Aeschylus and Strategic Culture

Fire, Aristotle observed in the Nicomachean Ethics, burns both here and in Persia, but what is seen as just seems to vary. Aristotle, of course, depended on the universality of nature (fire), including human nature (with transcendent standards of justice), to stake a claim for the possibility of political philosophy – as compared to relying on the claims of the ancestral or of convention. Of course, Aristotle goes on to say that natural right is changeable.And reflective Greeks had to take into account the real-world differences between the city states of Hellas and the empire of Persia, especially when it came to war. One such reflective Greek was the dramatist Aeschylus, whose tragedy, The Persians (performed in 472 BCE), recounts the moment when the Persian court and queen learn of Emperor Xerxes’s defeat by the Greeks in the 480 BCE naval battle near Salamis.

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Xenophon, The Persian Expedition

To encourage fidgety school boys to pay attention to their Greek lessons, English and American headmasters would frequently assign Xenophon’s Anabasis of Cyrus (The Ascent of Cyrus, sometimes rendered as “The March Up-Country” and popularly titled “The Persian Expedition”). Xenophon told the thrilling story of what became known as the Ten Thousand, a Greek mercenary contingent engaged during the summer of 401 B.C. by a Persian prince, Cyrus the Younger, to support his campaign to claim the throne from his brother, Artaxerxes II. These events took place shortly after the Spartan-led coalition, with aid from Persia, had defeated Athens and its allies in the decades-long Peloponnesian War.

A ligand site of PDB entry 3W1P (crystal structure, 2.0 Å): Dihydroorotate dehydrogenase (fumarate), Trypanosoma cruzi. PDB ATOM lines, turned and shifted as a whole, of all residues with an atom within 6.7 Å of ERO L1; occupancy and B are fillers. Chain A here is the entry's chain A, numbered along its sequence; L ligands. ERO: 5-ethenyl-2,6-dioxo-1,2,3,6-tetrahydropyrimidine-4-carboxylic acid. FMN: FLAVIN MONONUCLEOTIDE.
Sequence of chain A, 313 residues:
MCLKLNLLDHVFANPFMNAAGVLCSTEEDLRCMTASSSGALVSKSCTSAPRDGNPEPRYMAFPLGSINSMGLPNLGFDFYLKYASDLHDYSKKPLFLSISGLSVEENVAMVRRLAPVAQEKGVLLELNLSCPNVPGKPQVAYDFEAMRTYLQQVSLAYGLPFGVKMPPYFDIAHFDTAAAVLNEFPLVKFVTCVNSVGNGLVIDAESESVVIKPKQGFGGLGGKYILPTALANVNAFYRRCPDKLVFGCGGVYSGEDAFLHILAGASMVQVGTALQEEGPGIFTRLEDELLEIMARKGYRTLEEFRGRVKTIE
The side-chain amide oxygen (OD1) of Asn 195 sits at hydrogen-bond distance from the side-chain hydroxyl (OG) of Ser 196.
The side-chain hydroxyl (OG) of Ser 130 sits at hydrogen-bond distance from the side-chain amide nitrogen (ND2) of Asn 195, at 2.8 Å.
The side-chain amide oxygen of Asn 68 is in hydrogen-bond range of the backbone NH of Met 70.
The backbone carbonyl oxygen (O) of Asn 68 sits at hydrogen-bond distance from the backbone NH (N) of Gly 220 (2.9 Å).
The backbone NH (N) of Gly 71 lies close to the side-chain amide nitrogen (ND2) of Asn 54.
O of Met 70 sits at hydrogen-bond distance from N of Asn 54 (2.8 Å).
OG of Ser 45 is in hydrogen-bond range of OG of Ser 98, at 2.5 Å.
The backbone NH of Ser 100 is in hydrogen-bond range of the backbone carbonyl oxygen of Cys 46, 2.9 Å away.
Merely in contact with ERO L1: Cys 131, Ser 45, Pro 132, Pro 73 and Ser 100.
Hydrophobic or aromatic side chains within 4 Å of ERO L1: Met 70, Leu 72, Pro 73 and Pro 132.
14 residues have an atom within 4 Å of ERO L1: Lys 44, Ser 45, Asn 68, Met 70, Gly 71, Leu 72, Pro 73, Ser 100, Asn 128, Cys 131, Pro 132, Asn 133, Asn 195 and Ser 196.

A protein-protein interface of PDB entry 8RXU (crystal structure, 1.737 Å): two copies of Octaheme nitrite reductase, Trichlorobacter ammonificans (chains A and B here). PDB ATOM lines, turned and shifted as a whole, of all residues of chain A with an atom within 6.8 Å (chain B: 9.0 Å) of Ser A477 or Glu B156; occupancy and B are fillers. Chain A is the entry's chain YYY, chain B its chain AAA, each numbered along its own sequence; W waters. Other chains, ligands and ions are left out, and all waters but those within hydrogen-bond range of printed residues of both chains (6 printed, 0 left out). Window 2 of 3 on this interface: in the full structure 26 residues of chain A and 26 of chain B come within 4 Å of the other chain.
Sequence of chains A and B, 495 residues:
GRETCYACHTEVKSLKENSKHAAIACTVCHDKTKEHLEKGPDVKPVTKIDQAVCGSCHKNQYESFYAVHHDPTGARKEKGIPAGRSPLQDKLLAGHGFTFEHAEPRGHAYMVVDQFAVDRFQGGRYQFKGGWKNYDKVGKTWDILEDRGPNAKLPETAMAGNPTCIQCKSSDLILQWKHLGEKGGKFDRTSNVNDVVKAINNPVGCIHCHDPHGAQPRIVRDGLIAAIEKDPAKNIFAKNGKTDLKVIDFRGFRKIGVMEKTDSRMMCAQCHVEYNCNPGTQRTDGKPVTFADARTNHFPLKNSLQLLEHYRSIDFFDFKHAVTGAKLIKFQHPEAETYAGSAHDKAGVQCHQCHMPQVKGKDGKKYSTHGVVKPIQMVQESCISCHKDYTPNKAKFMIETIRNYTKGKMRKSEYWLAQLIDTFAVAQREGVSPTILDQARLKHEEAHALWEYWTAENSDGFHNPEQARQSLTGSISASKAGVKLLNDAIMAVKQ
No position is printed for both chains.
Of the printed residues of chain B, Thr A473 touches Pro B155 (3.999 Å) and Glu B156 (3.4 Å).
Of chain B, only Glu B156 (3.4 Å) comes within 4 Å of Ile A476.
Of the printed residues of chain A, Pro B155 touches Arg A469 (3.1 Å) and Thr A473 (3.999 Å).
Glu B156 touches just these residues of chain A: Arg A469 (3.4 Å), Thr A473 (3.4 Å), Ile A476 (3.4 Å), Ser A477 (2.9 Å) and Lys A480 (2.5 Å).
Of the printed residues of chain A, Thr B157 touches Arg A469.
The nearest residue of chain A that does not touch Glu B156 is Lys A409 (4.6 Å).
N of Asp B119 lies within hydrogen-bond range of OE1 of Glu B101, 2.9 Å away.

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Herodotus, The Histories (5th Century BCE)

Herodotus, who wrote a generation after the Persian Wars, puts these battles in the context of a great clash of civilizations, between Greek freedom and Asian despotism. He seeks to explain why and how a relatively poor, small, and divided collection of Greek-speakers were able to defeat a much larger, wealthier, and centralized empire. On the battlefield itself, on land and at sea, the Greeks were better disciplined and employed superior close-order tactics, such as staying in ranks rather than attempting to kill the greatest number of enemy soldiers in open combat. But Herodotus' generic answer reflected the views of his contemporaries and greatly influenced the West's understanding of itself: "As long as the Athenians were ruled by a despotic government, they had no better success in war than any of their neighbors. Once the yoke was flung off, they proved the finest fighters in the world."

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